Love at first sight: That was my initial response to Orange #1 (2005), a painting by Ridley Howard in his exhibition at the Zach Feuer Gallery in Chelsea. The innocuous title, indicative of the painting’s predominant hue, won’t help in locating its appeal. Mr. Howard’s canvas is a portrait of a young woman with a close-cropped head of silky hair. Seen during a fleeting state of mind, she looks askance and holds in her right hand four momentarily forgotten French fries.
The woman wears a butterfly broach and, under a dark blue sweater, a white shirt with blue and red stripes. Poking its lip up from the bottom of the canvas is an open bottle of beer. Each of the objects is beautifully painted-the broach, in particular, is a sterling example of meticulous craft. They’re painted so well that you begin to notice Mr. Howard’s less developed handling of flesh. The “orange” lady’s hand is notably lacking in bones. Her face is stiffly delineated in a manner more akin to folk art than the sublime portrayals of the human form found in the paintings of Piero della Francesca or Fra Angelico.
Those names weren’t picked out of a hat. Mr. Howard claims the Italian masters as pivotal influences. More power to him: It’s good to see a young painter whose sense of history predates Andy Warhol and I Dream of Jeannie. Indeed, the detached calm enveloping Mr. Howard’s downtown cutie-pie betokens more than a passing familiarity with the art of Renaissance Italy. Other artists cited as influences are Edward Hopper (not bad) and Alex Katz (uh-oh).
My initial infatuation with Orange #1 turned to dispassion due to the nagging sense that Mr. Howard might be putting one over on us. Sure enough, bonelessness isn’t his sole failing. The other paintings-rubbery dreamscapes depicting erotic disappointment, urban anomie, swampland intimacy and the tribulations of the affluent-proclaim a hard-won shallowness as if it were a badge of honor. A diverting mishmash of unceasing cleverness and uncertain promise, the paintings leave you pining for a figurative art shorn of disaffection and purged of irony. Mr. Howard is neither as smart as he thinks he is nor as dumb as he aims to be. Orange #1-or, at least, most of it-will make you keep an eye out for him anyway.
Ridley Howard is at the Zach Feuer Gallery, 530 West 24th Street, until May 7.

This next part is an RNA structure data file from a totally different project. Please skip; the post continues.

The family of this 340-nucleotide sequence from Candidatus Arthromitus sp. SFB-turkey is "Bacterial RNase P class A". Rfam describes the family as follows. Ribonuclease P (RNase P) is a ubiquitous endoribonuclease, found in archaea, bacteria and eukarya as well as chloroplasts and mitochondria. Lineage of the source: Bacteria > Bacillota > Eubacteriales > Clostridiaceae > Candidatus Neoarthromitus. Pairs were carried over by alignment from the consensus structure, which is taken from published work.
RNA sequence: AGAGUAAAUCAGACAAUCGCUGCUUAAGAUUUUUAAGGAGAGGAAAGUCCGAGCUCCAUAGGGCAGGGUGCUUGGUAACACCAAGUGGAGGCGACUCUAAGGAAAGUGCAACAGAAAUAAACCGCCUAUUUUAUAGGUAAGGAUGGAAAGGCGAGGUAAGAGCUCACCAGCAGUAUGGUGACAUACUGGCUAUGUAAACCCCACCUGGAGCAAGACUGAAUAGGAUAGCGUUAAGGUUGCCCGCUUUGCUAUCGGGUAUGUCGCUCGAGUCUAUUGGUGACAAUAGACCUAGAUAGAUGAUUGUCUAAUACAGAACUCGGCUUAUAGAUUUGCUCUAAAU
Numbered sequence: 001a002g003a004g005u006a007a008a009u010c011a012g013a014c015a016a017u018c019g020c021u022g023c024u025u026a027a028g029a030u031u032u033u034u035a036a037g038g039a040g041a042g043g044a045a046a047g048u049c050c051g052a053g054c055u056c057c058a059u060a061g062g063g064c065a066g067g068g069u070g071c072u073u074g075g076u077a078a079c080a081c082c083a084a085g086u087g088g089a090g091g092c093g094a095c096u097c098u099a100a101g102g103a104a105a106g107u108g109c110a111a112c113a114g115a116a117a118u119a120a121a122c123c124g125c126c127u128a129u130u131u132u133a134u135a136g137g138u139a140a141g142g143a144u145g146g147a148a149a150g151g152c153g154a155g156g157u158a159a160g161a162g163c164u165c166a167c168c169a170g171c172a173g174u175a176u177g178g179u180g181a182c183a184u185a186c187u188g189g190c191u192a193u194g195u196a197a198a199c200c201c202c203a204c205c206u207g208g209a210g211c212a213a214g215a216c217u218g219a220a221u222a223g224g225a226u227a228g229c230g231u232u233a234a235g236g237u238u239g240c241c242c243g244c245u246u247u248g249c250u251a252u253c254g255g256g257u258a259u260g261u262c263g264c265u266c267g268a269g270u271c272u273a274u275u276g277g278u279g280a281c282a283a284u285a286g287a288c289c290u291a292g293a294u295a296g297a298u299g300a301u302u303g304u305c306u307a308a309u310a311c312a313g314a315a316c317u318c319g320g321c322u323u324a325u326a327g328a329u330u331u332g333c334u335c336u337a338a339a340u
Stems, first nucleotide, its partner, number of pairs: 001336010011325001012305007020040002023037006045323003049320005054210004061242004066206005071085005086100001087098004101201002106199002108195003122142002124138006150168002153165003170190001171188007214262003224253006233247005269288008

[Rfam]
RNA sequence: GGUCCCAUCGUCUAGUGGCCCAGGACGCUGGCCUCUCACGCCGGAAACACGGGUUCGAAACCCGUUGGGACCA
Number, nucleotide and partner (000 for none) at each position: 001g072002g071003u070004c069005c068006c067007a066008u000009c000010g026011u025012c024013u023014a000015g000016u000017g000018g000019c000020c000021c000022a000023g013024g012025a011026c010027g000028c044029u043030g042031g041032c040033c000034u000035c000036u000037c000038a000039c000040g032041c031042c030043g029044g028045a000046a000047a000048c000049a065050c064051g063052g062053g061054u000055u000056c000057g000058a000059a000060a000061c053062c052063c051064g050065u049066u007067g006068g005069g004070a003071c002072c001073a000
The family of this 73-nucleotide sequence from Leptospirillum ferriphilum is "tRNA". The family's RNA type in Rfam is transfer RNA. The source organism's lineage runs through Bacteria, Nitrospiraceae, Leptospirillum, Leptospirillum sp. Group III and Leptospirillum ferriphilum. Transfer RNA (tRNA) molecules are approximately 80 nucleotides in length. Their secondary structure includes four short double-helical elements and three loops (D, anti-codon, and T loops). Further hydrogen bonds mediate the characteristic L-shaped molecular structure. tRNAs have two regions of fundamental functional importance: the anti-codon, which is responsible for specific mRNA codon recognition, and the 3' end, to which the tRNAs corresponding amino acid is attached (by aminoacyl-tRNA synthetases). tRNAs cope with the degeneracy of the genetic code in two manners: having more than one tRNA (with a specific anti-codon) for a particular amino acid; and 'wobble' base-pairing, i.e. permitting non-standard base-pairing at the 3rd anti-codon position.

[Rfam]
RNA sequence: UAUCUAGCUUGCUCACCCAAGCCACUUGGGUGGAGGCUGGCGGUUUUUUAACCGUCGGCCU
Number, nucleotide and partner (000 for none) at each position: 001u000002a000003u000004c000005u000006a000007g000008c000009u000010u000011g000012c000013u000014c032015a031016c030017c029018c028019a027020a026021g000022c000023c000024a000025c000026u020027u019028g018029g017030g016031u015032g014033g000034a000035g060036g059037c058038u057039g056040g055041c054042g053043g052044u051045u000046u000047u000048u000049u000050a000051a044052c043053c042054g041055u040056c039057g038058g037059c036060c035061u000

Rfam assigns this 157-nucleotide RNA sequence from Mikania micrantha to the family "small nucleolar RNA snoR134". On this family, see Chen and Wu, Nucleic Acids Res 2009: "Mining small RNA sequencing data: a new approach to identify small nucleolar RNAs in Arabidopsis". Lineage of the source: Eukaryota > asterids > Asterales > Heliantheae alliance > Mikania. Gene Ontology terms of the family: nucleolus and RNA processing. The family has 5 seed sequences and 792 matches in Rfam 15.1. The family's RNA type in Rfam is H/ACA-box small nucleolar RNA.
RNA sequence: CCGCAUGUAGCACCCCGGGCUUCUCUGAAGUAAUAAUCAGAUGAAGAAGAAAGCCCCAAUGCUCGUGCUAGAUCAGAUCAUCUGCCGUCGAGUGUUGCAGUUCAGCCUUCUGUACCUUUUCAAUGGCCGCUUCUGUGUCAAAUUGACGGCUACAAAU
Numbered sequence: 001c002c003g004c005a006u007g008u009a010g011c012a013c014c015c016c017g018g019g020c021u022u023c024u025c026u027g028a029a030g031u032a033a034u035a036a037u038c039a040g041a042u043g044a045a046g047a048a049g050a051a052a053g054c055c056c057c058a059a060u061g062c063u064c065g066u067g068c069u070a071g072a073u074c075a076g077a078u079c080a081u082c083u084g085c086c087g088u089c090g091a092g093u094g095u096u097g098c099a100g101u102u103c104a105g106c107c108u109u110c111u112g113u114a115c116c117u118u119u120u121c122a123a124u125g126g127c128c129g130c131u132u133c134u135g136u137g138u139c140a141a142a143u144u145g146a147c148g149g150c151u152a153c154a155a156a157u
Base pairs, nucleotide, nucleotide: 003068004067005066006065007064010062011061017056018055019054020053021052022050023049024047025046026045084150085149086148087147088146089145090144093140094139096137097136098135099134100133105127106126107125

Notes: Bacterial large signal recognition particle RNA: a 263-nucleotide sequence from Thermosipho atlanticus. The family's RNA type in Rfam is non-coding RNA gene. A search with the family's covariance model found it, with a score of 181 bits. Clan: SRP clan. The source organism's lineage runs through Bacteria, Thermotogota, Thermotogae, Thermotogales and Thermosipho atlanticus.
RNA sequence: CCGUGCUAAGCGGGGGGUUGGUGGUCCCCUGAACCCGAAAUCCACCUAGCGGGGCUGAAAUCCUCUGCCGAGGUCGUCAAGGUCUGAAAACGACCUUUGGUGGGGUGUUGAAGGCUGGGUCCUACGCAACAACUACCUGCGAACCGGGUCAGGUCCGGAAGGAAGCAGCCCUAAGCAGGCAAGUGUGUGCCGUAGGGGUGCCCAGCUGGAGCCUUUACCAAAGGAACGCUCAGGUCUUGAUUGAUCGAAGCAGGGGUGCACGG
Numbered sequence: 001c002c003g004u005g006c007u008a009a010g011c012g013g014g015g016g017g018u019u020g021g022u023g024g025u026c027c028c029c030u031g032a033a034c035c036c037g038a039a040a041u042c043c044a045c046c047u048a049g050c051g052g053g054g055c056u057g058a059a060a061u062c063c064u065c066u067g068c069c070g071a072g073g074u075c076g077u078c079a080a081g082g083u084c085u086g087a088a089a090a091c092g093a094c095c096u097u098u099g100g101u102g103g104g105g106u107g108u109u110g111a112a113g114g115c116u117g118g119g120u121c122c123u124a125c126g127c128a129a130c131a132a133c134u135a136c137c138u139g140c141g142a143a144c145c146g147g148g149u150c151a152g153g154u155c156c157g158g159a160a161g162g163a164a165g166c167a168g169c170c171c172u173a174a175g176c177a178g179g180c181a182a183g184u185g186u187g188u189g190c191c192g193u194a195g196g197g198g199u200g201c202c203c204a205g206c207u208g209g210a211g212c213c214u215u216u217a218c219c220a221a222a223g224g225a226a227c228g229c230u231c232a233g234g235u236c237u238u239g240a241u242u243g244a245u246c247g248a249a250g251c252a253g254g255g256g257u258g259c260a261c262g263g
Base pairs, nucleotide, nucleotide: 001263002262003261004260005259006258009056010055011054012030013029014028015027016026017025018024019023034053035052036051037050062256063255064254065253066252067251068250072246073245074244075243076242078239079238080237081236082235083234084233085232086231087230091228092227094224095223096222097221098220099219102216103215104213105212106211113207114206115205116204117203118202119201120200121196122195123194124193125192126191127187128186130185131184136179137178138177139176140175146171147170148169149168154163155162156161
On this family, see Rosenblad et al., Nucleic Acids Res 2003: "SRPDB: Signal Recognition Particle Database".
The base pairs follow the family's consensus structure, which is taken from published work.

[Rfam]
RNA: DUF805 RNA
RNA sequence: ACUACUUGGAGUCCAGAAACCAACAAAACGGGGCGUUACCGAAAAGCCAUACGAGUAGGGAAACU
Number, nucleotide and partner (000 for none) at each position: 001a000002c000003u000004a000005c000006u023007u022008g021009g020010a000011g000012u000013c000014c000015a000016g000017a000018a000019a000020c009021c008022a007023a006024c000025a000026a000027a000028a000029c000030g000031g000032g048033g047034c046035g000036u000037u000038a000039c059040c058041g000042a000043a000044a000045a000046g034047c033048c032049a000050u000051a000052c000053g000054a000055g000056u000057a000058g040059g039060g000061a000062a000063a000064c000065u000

Connoisseurs of photography will be familiar with the technique of dye transfer, a process employed to mesmerizing effect by Evelyn Hofer, whose art is the subject of an exhibition at Peter Blum in Soho. In eight color photographs of still-life set-ups-a dish of lemons, a wicker basket, a pewter mug-she elicits from the all-but-obsolete process a tactility so even and lush that it makes you question the veracity of her photographs. The objects in them radiate a soft, clarified light; their textures are sharply articulated, their solidity unnervingly fulsome.
The photos beg comparison with painterly precedents, bringing to mind the art of Zurbarán and any number of “little masters” of 17th-century Dutch still-life painting. Maybe they beg too much: As someone who isn’t a connoisseur of what goes on in the darkroom, I worry that the dye-transfer process is less an integral part of Ms. Hofer’s vision than an august gloss on what might otherwise be pedestrian pictures-the fate of her efforts in black-and-white. The charms of the color photos don’t altogether obviate skepticism. Of course, there are worse reasons to look at a picture than their technique; better we should be puzzled than apathetic. In that regard, Ms. Hofer is one step ahead of most of the competition.
Evelyn Hofer: Still Lifes is at Peter Blum, 99 Wooster Street, until May 14.
Lemons Make Lemonade at P.S.1
“You just don’t get it dad, so fuck off.” That comment comes courtesy of Gardar Eide Einarsson, one of over 150 artists featured in Greater New York 2005, an exhibition at P.S.1 in Long Island City. Mr. Einarsson’s maxim, rendered in faux graffiti on a stairway wall, could be the motto for this showcase of “new artistic directions” organized by curators from the Museum of Modern Art and its outer-borough affiliate. By pairing it with another of Mr. Einarsson’s artworks-”Total Revolution”, it reads-you’ll have an idea of the delusions under which the exhibition operates.
If stories of avaricious dealers on the prowl for young artists are true (they must be: I read about it in The New York Times), then Greater New York is less a showcase than a showroom. Mr. Einarsson and his friends at MoMA and P.S.1 might not like to hear it, but the fact is that “dad” does get it, and he’s buying it by the truckload. “Total Revolution” and “fuck off” aren’t declarations of political or artistic intent. They’re bearers of a supremely marketable pose geared toward an audience who believes that art is all about antagonism and the artist, a rebel above reproach. The main complaint about Greater New York has, in fact, been its unapologetic courting of filthy lucre. When making a buck becomes the lone incentive for creating art, you know the artist has relinquished the better part of his soul.
All you can really say about Greater New York is that it’s typical of the museum-as-funhouse aesthetic: temporarily exasperating and quickly forgotten. Four talented artists do warrant notice: the draftsman Benjamin Degen, the painter Ann Pibal, the sculptor Tobias Putrih and Rico Gatson, whose video Go Play makes something sexy, spooky and funny from the kaleidoscopic distortion of an old Pam Grier flick. Each of them deserves more respect than they receive from the not-so-hallowed halls of P.S.1.
Greater New York 2005 is at P.S.1, 22-25 Jackson Avenue, Long Island, until Sept. 22.
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